Contemporary Artists From Venezuela
Ani Villanueva - Bubbles (2016)
Venezuela, a little like Brazil, hasalways produced art that combines polaropposites: the radical release of instinctsand the central role of the imaginationon one side, and the careful planning andprecise formal organisation on the other.These aesthetic approaches are evidently indebted to the great artistic revolutions of the European avantgarde movements of the beginning of the XX century. But I will never stop stressing how the arrival of these movements in Latin America rejuvenated them and filled them with new lifeblood.
Yanel SáNchez - Digital Print On Canvas (2016)
My city, São Paulo, is an established hub of global contemporary art. Its galleries and museums are quick to present the latest visual creations, even the most radical, from various locations. And even though I had often seen the works of the leading lights of contemporary Venezuelan art, when I went to Caracas and Maracaibo, I was surprised by its variety and the energy that it emanated. The Imago Mundi project provides an excellent overview of the local art production, as it not only focuses on artists that have already reached international recognition, but it also gives space to emerging artists. By not favouring a specific movement a priori, it provides a snapshot of the art of a country in its comprehensive variety. But what struck me was not solely the awareness and talent of the artists, but their willingness to acknowledge the breadth of the long history that preceded them, that not simply start with modernism.
Carlos Alberto Ayube PóVeda - Composition I (2016)
Venezuela is a country with a rich artistic history that dates back to the pre-Columbian period. The oldest known terracotta is the so-called saladero, with a minimal juxtaposition of red and white sections. Those excavated in the Barrancas area have a stylised decoration on the dges, whilst birds and human or animal heads are usually made with
the graffito technique. A further variant is found in the ceramics from the Lake of Valencia area, with funerary urns in different coloured clay, often with parts in relief. There are also numerous female figures in various positions, with large heads and conical trunk bodies, which have been linked to land fertility rituals by archaeologists.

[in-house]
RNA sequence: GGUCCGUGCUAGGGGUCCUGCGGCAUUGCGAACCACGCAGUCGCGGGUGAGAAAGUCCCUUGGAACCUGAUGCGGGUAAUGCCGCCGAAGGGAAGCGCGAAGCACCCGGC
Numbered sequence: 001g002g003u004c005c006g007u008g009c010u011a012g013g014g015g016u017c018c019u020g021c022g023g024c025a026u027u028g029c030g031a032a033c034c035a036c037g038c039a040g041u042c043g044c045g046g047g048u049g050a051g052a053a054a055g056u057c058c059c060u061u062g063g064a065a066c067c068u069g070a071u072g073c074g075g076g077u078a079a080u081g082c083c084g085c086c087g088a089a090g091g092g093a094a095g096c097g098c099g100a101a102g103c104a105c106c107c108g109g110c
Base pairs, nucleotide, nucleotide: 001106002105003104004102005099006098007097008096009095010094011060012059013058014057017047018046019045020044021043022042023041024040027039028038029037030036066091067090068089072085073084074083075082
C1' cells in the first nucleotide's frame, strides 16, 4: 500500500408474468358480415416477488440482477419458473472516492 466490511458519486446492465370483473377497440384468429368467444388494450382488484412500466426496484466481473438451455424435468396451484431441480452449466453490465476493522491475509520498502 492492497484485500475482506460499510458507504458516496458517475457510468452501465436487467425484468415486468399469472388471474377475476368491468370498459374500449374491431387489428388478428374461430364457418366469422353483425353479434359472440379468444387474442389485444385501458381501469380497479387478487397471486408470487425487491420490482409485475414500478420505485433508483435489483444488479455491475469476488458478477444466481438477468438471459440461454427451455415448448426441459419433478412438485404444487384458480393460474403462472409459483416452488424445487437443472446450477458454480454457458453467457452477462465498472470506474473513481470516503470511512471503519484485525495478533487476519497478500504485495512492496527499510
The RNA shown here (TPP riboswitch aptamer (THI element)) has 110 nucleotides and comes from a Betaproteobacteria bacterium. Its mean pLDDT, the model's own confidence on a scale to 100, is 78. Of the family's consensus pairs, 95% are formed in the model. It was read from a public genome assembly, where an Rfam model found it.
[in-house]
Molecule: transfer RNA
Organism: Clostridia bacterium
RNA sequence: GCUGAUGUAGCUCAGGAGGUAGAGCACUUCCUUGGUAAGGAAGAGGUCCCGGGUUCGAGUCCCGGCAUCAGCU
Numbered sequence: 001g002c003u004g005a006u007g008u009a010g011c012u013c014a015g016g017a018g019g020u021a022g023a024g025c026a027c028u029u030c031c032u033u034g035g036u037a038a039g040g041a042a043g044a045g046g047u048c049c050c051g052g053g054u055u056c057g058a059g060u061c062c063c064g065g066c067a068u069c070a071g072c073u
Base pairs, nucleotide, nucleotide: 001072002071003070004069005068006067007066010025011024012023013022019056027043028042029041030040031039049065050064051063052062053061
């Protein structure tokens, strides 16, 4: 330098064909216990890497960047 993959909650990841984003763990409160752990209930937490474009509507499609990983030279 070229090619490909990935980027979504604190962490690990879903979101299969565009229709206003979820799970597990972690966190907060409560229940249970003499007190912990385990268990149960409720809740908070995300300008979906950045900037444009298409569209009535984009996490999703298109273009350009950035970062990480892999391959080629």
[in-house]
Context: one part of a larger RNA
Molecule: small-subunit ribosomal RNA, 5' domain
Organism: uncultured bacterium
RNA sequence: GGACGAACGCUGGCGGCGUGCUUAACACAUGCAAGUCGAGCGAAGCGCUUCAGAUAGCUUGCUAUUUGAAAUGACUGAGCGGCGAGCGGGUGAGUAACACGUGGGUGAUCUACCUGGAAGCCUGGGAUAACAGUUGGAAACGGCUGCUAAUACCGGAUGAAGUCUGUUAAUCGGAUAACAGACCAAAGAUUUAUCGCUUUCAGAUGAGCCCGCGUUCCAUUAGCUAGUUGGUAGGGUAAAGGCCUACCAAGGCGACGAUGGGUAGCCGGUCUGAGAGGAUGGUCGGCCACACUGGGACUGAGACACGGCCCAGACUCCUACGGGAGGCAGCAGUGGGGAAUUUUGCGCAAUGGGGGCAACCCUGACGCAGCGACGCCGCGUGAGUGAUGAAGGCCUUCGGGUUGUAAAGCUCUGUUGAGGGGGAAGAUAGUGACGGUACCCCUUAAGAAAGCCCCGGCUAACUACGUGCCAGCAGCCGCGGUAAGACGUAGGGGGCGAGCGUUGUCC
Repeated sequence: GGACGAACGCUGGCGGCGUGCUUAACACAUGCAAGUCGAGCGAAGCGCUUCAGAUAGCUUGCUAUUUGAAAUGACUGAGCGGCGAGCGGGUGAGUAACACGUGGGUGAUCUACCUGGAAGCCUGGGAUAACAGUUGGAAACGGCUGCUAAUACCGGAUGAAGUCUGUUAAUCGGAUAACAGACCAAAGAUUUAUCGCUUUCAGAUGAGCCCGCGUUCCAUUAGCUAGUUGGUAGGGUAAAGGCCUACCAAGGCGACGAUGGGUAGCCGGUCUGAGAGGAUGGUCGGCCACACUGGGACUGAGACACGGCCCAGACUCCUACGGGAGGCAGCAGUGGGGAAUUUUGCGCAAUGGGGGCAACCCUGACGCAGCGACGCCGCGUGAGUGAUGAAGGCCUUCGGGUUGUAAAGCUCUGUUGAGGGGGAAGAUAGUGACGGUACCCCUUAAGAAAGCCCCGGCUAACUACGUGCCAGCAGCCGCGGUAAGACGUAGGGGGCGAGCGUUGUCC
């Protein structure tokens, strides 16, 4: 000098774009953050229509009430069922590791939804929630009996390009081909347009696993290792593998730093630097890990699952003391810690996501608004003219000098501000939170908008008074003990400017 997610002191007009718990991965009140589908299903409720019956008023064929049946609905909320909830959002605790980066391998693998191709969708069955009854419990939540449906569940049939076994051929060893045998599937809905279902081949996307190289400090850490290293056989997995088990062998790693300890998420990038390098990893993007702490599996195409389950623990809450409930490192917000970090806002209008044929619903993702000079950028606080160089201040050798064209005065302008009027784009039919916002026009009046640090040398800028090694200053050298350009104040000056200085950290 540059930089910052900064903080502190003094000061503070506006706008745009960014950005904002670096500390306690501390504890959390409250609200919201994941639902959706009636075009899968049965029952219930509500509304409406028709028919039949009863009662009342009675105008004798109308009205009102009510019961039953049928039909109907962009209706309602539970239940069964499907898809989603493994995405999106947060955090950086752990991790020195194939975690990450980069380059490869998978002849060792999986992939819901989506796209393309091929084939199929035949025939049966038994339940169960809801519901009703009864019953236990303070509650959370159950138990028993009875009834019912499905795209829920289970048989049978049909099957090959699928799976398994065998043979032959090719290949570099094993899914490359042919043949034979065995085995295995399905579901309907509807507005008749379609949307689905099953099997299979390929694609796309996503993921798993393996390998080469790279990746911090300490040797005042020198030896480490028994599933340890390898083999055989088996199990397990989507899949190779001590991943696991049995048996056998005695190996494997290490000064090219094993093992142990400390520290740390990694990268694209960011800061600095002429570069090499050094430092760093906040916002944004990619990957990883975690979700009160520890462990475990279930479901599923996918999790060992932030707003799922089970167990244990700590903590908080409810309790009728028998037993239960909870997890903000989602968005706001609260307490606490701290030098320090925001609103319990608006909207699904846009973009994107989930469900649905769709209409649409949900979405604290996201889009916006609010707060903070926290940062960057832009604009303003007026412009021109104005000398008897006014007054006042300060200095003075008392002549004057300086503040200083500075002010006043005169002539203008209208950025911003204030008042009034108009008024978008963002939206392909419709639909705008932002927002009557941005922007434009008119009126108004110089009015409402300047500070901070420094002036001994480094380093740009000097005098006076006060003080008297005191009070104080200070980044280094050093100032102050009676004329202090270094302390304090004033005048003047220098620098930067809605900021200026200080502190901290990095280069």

RubéN LóPez - Picasso By Himself (2016)
During the colonial period Venezuelan art remained strictly linked to Spanish traditions, even though it developed an imagination that is typical of the whole Latin American visual culture of that period: an apparent formal “ingenuity” that, at times, allows for a greater expressive meaningfulness. The term naïf, whenever it is foisted on examples of South American art, is very often out of place.
Graciela Bello - Untitled (2016)
In the XX century the urban renovation of Caracas and of other cities favoured the birth of an interesting architecture. After feeling the effects of the previous eclecticism, it settled fully in the modernist movement, where rationalism lived side by side with the penchant for surprises, which often produced outstanding results (especially from the urban point of view), thanks to the work of C. R. Villanueva, O. Niemeyer, G. Gasparini, C. Scarpa and other Venezuelans and foreigners. The creations of D. Carbonell at Altamira, and of Gasparini at Macuto, fused modern and traditional elements together, but always with a central functional aspiration. At the beginning of the century, the foundation of the Círculo deellas Artes, which included avant- garde writers, poets and painters,